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Motoring... King Cobra

by Helen  Tait-­‐Wright

Whilst chatting  to   a  reader   the  other   week,  he  asked  why   I  hadn’t   featured  any  American   cars  in   this  column.     The   answer   is  simple,   they  are   not   really  my   thing   but   I   hope  that   this   particular   beast,   while  not  strictly  all  American,  will  satisfy  the  craving!! The   AC   Cobra,   is   famously   associated   with   Carroll   Shelby,   the   American   automotive   designer,  racing  driver   and   entrepreneur   but   AC   Cars   Ltd.,   the   builders   of   the   Cobra,   is   a   British   specialist   automobile  manufacturer  (formerly  known  as  Auto  Carriers  Ltd.)  and   one  of  the  oldest  independent  car  makers  founded  in  Britain. The   Weller   brothers   of   London   built   their   first   car   in   1903,   and   started  using  the  “AC”  logo  in  1911.  The  company  produced  a  variety   of  products  over  its  history,  including  engines,  railway  carriages,  golf   carts  and   invalid   carriages,  but   throughout,  it   was  their   racing  cars   which  grabbed  the  headlines. In  1962,  AC  was  approached   by  Carroll  Shelby.    He  needed  a  car  that   could   compete  with   the   Chevrolet  Corvette  in  US   sports  car   racing.     The  resulting   “289”  Cobra   with  a  small   block  Ford  V8  engine  in   the   AC   chassis   with   aluminium   bodywork   was   not   only   achingly   gorgeous,  but  a  very  powerful  roadster,  and  contributed  towards  the   introduction   of  the   70  mph  (110  km/h)  limit  on  British   motorways.   An  AC  Cobra  Coupe  was  calculated  to   have   done  186   mph  (299   km/ h)   on   the  M1   motorway   in   1964,   driven   by  Jack  Sears   and   Peter   Bolton   during   shakedown   tests   prior   to   that   year's   Le   Mans   24h   Race. However,  at   the  end  of  the  1964  racing  season,  the  Cobra  was  being   outclassed  in  sports  car  racing  by  Ferrari.     So,  in  collaboration  with   Shelby,  AC  completely  re-­‐designed  the  chassis  and  fitted   a  monster   engine   to  the   MkIII  or  “427”  Cobra.     The  Shelby  Cobra  427  is  one  of   the  rarest  and  most  powerful  road  cars  ever  manufactured. It  was  produced  in  two  versions:  a  street  model  with  a  tamer  motor,   optional   dual   carburettors,  a  glove  box,   and   exhaust   running  under   the  car,  and  a  competition  version  with  a  stripped  interior,  no  glove   box,   different   instrument   layout   and   revised   suspension.     Unfortunately,   the   competition   car   missed   homologation   for   the   1965  season  and  was  not   raced  by  the  Shelby  team.  However,  it  was   raced   successfully  by   many  privateers  and  went   on  to  win   races   all   the  way  into  the  1970s. Sadly  the  AC   Cobra  was   a   commercial   failure   when   in  production,   which  led  Ford  and  Carroll  Shelby  to  discontinue  importing  cars  from   England  in   1967.    Despite  this  the  AC  427  Cobra  has  now  become   one  of  the  most  sought-­‐after  and  replicated  automobiles  ever. From  the  late  1980s   onwards,  Carroll   Shelby  (Shelby  Automobiles,   Inc.)   and  associated   companies  have   built   what   are   known  in   the   trade  as  "Continuation  Cars";  Shelby  authorized  continuations  of   the   original  AC-­‐built  Cobra  series. There  are  also   many  replicas  on  the  market,  allowing  you   to  indulge   in  the  legend  that  is  this  wonderfully  sexy  car,  for  as  little  as  £14,000.   Of  course  for   the  purists,  the  real  deal  will  set  you  back  slightly  more   -­‐   anything   from   £100,000   to   a   cool   million   depending   on   the   provenance  ......   I  think  I  could  live  with  a  replica,  couldn’t  you? Contact  Helen  at:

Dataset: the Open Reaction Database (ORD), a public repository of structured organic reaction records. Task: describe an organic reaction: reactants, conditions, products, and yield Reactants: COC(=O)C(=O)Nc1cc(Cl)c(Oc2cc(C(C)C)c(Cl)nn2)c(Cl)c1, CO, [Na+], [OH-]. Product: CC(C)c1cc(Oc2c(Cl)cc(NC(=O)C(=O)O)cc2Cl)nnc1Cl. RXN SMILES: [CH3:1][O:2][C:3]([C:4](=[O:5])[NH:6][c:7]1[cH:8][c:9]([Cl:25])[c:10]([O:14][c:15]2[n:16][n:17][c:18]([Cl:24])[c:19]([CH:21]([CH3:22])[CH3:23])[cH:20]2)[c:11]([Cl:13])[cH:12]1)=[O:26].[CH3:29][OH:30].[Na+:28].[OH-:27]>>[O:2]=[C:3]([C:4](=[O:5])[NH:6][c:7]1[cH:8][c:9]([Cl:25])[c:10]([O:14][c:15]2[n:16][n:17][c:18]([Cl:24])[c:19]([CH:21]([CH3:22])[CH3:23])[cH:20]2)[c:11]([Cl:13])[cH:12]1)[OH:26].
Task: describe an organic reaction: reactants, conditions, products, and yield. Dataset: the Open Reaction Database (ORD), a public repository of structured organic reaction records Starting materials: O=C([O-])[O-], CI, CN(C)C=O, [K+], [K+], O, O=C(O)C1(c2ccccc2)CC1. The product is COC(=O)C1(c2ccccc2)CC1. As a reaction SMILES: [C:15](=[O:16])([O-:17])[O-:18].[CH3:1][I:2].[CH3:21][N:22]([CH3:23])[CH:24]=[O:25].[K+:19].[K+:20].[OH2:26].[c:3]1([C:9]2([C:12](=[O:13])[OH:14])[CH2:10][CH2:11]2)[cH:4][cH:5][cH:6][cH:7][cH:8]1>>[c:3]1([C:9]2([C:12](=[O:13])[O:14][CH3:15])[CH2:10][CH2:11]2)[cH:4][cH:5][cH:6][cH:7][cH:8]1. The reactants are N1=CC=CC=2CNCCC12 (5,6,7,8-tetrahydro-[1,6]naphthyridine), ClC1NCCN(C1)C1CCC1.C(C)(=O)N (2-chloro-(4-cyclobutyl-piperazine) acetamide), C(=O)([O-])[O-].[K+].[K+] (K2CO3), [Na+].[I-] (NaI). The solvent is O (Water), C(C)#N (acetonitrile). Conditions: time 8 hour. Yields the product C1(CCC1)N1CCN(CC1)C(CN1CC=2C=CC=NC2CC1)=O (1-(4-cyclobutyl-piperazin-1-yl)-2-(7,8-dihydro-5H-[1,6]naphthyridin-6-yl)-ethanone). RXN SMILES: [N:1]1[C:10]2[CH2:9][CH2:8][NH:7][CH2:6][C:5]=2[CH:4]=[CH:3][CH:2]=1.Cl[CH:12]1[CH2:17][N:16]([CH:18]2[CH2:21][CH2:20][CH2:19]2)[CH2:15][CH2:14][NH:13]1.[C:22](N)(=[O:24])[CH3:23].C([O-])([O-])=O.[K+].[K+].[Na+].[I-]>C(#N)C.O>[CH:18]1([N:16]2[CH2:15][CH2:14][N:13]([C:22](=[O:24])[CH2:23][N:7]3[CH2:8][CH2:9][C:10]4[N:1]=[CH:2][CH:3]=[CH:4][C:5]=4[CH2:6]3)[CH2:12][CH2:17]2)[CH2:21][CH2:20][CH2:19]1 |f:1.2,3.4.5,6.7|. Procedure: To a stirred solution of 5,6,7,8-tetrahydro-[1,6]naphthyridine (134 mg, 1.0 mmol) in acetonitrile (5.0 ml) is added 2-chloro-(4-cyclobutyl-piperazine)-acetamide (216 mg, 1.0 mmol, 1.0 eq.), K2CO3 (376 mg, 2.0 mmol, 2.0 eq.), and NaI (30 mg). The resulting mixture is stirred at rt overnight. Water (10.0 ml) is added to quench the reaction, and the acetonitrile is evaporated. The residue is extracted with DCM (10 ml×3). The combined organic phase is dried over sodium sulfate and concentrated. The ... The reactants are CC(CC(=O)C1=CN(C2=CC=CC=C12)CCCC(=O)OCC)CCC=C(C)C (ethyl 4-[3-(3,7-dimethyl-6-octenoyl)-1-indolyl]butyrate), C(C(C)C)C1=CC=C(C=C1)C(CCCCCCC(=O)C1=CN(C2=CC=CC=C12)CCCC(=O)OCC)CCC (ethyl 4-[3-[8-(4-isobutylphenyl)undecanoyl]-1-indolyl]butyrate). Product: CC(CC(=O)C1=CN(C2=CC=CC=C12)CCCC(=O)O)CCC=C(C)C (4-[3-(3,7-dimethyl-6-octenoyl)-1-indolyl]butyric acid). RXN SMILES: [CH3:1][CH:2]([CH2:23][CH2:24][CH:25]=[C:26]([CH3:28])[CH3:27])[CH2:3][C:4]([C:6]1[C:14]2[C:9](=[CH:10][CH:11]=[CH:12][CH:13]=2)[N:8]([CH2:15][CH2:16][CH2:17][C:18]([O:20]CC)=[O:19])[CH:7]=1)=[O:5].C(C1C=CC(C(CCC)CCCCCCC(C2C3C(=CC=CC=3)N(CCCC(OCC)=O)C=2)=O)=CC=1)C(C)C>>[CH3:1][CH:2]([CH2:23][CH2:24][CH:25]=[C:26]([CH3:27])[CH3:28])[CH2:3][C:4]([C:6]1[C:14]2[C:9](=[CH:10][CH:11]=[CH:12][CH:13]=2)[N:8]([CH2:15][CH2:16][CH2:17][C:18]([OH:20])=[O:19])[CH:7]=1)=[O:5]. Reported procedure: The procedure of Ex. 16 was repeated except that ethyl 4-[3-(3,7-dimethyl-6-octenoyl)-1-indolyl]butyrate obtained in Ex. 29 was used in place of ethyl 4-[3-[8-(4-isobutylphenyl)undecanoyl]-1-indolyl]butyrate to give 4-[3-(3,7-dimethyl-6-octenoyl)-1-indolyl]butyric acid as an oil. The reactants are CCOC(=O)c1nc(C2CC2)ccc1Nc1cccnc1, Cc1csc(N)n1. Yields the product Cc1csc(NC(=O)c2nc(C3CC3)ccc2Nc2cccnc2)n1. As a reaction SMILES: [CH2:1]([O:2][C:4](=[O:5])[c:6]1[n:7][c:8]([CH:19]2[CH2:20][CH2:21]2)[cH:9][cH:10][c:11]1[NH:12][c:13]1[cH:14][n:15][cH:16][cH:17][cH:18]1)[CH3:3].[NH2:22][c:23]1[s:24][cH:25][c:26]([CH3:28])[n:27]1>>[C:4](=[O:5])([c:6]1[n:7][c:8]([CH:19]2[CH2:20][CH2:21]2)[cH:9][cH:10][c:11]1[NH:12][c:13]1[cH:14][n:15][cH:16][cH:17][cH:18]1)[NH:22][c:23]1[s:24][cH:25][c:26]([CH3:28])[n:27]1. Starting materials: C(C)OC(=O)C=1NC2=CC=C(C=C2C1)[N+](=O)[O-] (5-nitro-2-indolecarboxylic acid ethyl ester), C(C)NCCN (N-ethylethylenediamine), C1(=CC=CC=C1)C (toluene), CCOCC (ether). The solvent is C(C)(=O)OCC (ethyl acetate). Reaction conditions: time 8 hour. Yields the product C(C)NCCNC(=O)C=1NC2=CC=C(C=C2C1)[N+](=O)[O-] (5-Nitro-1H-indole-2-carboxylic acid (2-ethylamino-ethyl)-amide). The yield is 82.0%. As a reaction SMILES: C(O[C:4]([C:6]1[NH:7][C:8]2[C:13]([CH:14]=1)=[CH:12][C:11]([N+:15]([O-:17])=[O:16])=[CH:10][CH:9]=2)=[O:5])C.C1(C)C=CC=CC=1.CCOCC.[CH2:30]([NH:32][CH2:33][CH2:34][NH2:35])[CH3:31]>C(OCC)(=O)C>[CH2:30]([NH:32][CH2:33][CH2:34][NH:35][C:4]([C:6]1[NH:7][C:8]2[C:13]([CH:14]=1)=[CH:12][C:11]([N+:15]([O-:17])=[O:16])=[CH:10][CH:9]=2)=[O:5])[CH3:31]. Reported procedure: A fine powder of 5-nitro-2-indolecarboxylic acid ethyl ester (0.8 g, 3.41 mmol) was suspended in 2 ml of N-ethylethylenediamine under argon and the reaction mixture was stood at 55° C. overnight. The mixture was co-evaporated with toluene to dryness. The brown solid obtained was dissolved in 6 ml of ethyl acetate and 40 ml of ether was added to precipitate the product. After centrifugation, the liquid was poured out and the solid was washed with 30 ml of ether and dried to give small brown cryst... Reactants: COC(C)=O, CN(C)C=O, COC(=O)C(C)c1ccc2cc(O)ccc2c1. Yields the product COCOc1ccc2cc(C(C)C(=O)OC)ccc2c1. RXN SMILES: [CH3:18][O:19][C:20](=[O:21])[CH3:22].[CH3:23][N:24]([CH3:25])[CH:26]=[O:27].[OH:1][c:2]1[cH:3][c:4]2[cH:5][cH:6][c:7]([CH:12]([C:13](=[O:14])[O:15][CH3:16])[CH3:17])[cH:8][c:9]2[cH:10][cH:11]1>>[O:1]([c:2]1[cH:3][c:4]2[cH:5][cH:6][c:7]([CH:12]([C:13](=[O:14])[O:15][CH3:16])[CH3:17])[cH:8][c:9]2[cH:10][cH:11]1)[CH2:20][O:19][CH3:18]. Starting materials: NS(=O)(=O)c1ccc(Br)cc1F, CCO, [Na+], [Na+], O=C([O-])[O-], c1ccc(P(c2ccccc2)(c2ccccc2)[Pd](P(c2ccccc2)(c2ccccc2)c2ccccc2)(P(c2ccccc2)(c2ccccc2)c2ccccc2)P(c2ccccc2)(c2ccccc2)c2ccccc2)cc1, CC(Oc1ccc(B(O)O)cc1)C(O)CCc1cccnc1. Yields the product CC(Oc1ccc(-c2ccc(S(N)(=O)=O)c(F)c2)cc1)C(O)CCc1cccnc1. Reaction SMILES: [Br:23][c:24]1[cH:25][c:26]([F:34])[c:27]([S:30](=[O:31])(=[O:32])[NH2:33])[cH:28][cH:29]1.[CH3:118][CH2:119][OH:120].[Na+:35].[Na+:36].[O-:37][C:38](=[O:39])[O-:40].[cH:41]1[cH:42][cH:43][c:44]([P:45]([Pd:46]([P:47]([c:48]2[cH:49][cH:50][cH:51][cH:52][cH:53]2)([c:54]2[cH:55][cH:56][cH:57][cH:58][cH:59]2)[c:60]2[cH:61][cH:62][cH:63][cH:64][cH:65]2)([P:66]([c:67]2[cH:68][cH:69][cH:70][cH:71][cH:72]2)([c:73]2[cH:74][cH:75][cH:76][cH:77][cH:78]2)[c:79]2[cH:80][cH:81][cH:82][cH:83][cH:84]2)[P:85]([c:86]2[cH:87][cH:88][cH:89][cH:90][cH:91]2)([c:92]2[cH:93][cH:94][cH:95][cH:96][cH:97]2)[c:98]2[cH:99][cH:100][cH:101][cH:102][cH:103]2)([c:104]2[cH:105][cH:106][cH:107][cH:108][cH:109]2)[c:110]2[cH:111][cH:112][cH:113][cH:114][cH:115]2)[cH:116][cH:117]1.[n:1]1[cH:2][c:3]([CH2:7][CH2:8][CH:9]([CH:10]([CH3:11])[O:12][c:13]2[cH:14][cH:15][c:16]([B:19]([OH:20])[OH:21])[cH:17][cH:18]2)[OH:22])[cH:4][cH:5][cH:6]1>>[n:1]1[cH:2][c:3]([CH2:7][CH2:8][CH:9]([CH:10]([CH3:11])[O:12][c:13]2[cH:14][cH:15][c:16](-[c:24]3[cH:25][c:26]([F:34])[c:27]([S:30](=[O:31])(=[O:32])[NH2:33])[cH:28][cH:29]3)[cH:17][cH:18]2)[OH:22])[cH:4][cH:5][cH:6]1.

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English language magazine for the French department of Deux-Sèvres